DNS Server = 192.168.122.30

Host1 Client = 192.168.122.100

  1. Install bind and bind-utils.
yum install bind bind-utils -y

2. Edit named.conf.

Edit the /etc/named.conf file.

  • listen-on add the IP address of the DNS server.
  • Comment out listen-on-v6 line.
  • allow-query add your network in this section. Mine is 192.168.122.0/24.
  • allow-query-cache add your network in this section.
  • Add the zone for the forward lookup.
zone "ayylmao.local" IN {
	type master;
	file "ayylmao.local.zone;
};
  • Add the zone for reverse lookup.
zone "122.168.192.in-addr.arpa" IN {
	type master;
	file "ayylmao.local.rev;
};

3. Create the forward and reverse lookup files.

touch ayylmao.local.zone ayylmao.local.rev

4. Open and edit the forward lookup file. ayylmao.local.zone

; Authoritative data for ayylmao.local zone
;
$TTL 1D
@   IN SOA  ns1.ayylmao.local.   root.ns1.ayylmao.local. (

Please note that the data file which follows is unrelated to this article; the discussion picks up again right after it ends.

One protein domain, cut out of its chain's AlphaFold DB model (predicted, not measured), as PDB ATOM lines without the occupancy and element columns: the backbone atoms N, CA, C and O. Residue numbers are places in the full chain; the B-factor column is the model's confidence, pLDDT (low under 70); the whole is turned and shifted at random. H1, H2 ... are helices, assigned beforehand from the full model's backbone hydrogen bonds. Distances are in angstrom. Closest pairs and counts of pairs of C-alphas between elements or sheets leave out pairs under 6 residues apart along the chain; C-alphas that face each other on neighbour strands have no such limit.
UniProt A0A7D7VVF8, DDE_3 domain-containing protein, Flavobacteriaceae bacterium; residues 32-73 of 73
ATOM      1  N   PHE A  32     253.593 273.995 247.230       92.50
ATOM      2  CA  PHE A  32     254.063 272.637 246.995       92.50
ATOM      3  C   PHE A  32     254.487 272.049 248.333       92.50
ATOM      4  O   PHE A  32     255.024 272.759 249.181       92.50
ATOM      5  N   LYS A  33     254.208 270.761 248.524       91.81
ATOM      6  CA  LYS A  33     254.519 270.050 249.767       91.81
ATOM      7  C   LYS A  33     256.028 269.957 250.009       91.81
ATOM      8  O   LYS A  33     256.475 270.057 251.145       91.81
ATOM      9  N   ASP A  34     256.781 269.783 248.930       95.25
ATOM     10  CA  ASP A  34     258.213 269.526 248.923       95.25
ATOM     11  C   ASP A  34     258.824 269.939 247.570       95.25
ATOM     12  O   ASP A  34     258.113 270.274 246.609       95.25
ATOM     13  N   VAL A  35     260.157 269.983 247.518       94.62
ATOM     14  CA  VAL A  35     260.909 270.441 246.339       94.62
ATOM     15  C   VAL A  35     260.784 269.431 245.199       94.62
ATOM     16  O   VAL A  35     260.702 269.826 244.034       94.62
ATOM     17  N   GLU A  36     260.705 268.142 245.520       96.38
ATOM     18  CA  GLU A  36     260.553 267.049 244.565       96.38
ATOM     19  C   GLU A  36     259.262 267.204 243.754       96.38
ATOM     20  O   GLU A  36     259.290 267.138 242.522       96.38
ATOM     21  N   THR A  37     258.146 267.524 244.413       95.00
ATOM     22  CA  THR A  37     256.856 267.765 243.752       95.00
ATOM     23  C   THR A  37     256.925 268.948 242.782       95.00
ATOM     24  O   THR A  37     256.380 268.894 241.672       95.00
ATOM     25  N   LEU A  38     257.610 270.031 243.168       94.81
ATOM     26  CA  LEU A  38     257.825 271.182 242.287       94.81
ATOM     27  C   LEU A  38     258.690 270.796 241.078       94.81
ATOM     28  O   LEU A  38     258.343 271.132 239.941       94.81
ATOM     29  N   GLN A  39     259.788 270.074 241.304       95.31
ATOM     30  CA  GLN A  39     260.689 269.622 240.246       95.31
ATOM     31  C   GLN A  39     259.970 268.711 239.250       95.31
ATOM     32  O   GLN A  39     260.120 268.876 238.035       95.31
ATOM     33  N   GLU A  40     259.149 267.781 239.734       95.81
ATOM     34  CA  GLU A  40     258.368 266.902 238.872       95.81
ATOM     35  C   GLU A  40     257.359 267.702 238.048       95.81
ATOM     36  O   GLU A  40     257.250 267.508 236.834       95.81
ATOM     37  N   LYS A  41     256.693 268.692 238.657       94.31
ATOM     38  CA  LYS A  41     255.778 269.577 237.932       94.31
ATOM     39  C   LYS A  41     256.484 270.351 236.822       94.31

2017031301      ; serial
                                       1D              ; refresh
                                       1H              ; retry
                                       1W              ; expire
                                       3H )            ; minimum

$ORIGIN         ayylmao.local.
ayylmao.local.          IN      NS      ns1.ayylmao.local.
ns1.ayylmao.local.      IN      A       192.168.122.30
host1                   IN      A       192.168.122.100

; Test entries
test1                   IN      A       192.168.122.99
t1                      IN      CNAME   test1.

As you can see above I added the NS, A, and CNAME records. Quick review:

NS = Name Server

A = IP Address

CNAME = Canonical name or alias

I listed my DNS server (192.168.122.30), host1 (192.168.122.100), and test entries. The test entries are not actual hosts in my network and will not respond back to ping, but it will allow me to test if my DNS is functioning.

5. Start the named process.

systemctl start named

6. Open port 53.

firewall-cmd --permanent --add-port=53/tcp
firewall-cmd --permanent --add-port=53/udp

7. Configure the client.

On your client host edit the /etc/resolv.conf file. Append the following to the resolv.conf file.

nameserver 192.168.122.30

8. Test Your DNS Server

dig util1.ayylmao.local
nslookup util1.ayylmao.local